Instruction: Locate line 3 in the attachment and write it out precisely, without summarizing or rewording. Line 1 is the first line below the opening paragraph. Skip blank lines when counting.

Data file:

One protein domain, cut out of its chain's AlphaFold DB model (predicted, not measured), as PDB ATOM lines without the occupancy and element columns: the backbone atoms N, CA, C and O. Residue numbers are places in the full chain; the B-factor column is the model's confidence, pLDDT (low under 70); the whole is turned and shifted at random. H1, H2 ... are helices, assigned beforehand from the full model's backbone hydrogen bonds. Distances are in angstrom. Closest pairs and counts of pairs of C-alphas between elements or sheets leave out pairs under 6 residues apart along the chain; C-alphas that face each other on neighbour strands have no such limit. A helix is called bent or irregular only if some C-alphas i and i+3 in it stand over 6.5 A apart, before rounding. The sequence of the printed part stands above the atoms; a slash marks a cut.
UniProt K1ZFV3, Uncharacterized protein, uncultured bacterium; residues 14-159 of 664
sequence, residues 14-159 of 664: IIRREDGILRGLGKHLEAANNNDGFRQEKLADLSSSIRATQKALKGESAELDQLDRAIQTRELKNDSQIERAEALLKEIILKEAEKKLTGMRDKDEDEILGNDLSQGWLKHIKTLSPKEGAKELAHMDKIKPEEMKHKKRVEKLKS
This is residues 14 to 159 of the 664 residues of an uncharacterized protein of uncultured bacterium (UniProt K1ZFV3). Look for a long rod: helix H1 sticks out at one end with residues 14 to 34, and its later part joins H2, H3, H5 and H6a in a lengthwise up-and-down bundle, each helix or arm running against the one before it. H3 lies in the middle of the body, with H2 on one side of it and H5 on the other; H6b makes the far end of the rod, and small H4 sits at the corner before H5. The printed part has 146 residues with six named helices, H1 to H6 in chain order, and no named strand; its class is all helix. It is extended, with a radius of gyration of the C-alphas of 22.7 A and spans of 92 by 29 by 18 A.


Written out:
This is residues 14 to 159 of the 664 residues of an uncharacterized protein of uncultured bacterium (UniProt K1ZFV3). Look for a long rod: helix H1 sticks out at one end with residues 14 to 34, and its later part joins H2, H3, H5 and H6a in a lengthwise up-and-down bundle, each helix or arm running against the one before it. H3 lies in the middle of the body, with H2 on one side of it and H5 on the other; H6b makes the far end of the rod, and small H4 sits at the corner before H5. The printed part has 146 residues with six named helices, H1 to H6 in chain order, and no named strand; its class is all helix. It is extended, with a radius of gyration of the C-alphas of 22.7 A and spans of 92 by 29 by 18 A.